We unite our voice with that of Pope Francis: “May the God of peace stir up every genuine desire for dialogue and reconciliation. Violence is never defeated by violence. Violence is conquered by peace.”




Fr. Robert Karris, O.F.M. will be at St. Peter’s next weekend (September 6-7) to speak about FOOD FOR THE POOR, a wonderful organization that assists the struggling poor people in Guatemala, Nicaragua, Haiti, Honduras and nine other countries in South and Central America. Food for the Poor has a long-standing record of using money donated for the benefit of countless families who have lived in abject poverty for years. He will tell us about some of the many success stories that have been accomplished. You were extremely generous two years ago to his appeal; please come prepared to do the same once again next weekend.




Wednesday Evenings: Are you looking for a new way to deepen your Biblical knowledge, increase your faith, bring you to a closer relationship with Jesus Christ, and make some new friends along the way? This Scripture study group may be just the right opportunity for you. Join Jim Hawk, a cradle Catholic who left the Catholic Church for 28 years before discovering the fullness of truth in Catholicism. We will continue through the New Testament book by book, covering Hebrews through Revelation from a distinctly Catholic perspective. Along the way, we will examine some of the apparent “contradictions” in Scripture as well as the three words that can separate Christians.


Once again this year we will meet on Wednesdays from 5:30 P.M. in the auditorium and end promptly at 7:00 P.M. You can join in at any time of the year, but we hope most people will join us from the beginning if at all possible. The first session is on Wednesday, September 10th. And BYOB (Bring Your Own Bible!) If you have any questions, you may e-mail Jim Hawk at [email protected]. There will also be an opportunity for fellowship after each class at a nearby establishment for those who wish.


Friday Mid-Day: Fr. Lawrence Jagdfeld, O.F.M. leads a Scripture Study based on the forthcoming Scriptures for the following Sunday. This gives the group a chance to prepare to hear the Scriptures when they are proclaimed in parish churches during Sunday worship. Fr. Lawrence gives a presentation on the background of these Scriptures and then answers questions  until the end of the period. The group meets every Friday from 12:10-12:50 in the auditorium.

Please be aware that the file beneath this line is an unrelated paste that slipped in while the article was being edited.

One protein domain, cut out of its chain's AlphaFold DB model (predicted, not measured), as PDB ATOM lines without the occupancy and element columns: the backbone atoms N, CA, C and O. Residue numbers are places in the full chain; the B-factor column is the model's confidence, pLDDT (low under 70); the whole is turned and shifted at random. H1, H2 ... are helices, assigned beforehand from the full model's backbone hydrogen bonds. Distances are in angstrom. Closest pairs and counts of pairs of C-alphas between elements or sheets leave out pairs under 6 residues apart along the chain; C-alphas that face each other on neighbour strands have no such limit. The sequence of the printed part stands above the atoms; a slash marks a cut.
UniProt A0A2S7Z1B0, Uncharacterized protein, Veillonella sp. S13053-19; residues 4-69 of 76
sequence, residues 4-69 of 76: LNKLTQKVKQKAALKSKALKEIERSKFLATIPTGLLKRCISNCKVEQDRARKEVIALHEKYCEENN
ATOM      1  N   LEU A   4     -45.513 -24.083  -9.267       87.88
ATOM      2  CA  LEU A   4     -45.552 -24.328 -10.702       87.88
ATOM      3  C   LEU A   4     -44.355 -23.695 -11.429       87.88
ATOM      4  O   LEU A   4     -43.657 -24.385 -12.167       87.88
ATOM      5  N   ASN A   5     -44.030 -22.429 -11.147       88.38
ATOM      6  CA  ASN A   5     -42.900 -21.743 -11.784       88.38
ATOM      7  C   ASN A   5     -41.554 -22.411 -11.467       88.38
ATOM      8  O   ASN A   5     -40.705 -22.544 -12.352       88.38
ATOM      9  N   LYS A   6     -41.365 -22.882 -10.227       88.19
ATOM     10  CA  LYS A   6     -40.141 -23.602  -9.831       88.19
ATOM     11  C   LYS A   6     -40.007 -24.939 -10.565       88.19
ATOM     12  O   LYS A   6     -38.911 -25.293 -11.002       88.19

One Word at a Time




We Catholics say things like this all the time: get the baby baptized, get married, and—even—get ordained. The getting speaks of a momentary ritual, holy no doubt but then finished. After you get something, you’ve got it. But there is a mistake in thinking about the sacraments this way. We don’t get them as much as they get us. What do I mean?


The sacraments surely have a focused ritual moment, but they also lead us beyond the moment. The sacraments are meant to shape the way we live. From the moment we are baptized or married or ordained or whatever sacrament we celebrate, that particular sacrament ushers us into a new way of living. It begins—if we are open and responsive to it—a new and fresh pattern of life as a disciple of Jesus or as a sign of God’s love in the world or as a shepherd extending the Good Shepherd’s care. Clearly, God’s creative hand is here at work in our lives.




Two Irish gentlemen walk into a pub. They both sit down at the counter and place their orders. As they’re sipping their drinks, one looks at the other and thinks that there’s something familiar about him. The guy says to the other, “Hey, do I know you from somewhere?” to which the other responds, “Well, I’m from Galway—where are you from?” The first guy brightens up and says, “You don’t say! I’m from Galway as well! What school did you go to?” The other responds, “I went to St. Paul’s Secondary,” to which the first replies, “My God! I went there as well! What year did you graduate?” The second says, “I finished in 1977. You?” The first becomes even more animated and says, “I did as well! I knew that I recognized you from somewhere!”


Anyway, they get to buying each other drinks and start reminiscing about school and all that, when another guy walks into the pub. He says to the barkeep, “Hey, Liam, what’s new? I haven’t been around in a while.” The barkeep responds, “Ah, not a whole lot of anything really. Except the O’Flaherty twins are drunk again.”